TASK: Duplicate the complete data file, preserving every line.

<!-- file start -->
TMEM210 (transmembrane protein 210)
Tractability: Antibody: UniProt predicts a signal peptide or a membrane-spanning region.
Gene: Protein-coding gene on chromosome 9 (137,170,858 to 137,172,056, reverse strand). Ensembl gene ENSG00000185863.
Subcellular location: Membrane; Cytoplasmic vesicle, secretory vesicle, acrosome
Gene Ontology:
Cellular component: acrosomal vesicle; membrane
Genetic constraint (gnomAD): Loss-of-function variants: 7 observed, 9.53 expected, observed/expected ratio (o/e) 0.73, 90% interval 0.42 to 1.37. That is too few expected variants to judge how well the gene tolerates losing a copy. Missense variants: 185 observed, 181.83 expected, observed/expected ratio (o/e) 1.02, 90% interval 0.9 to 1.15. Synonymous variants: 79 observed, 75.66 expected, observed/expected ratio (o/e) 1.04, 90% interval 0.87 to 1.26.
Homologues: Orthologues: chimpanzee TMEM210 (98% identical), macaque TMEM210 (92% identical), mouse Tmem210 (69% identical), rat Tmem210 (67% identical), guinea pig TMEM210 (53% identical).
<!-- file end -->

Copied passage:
TMEM210 (transmembrane protein 210)
Tractability: Antibody: UniProt predicts a signal peptide or a membrane-spanning region.
Gene: Protein-coding gene on chromosome 9 (137,170,858 to 137,172,056, reverse strand). Ensembl gene ENSG00000185863.
Subcellular location: Membrane; Cytoplasmic vesicle, secretory vesicle, acrosome
Gene Ontology:
Cellular component: acrosomal vesicle; membrane
Genetic constraint (gnomAD): Loss-of-function variants: 7 observed, 9.53 expected, observed/expected ratio (o/e) 0.73, 90% interval 0.42 to 1.37. That is too few expected variants to judge how well the gene tolerates losing a copy. Missense variants: 185 observed, 181.83 expected, observed/expected ratio (o/e) 1.02, 90% interval 0.9 to 1.15. Synonymous variants: 79 observed, 75.66 expected, observed/expected ratio (o/e) 1.04, 90% interval 0.87 to 1.26.
Homologues: Orthologues: chimpanzee TMEM210 (98% identical), macaque TMEM210 (92% identical), mouse Tmem210 (69% identical), rat Tmem210 (67% identical), guinea pig TMEM210 (53% identical).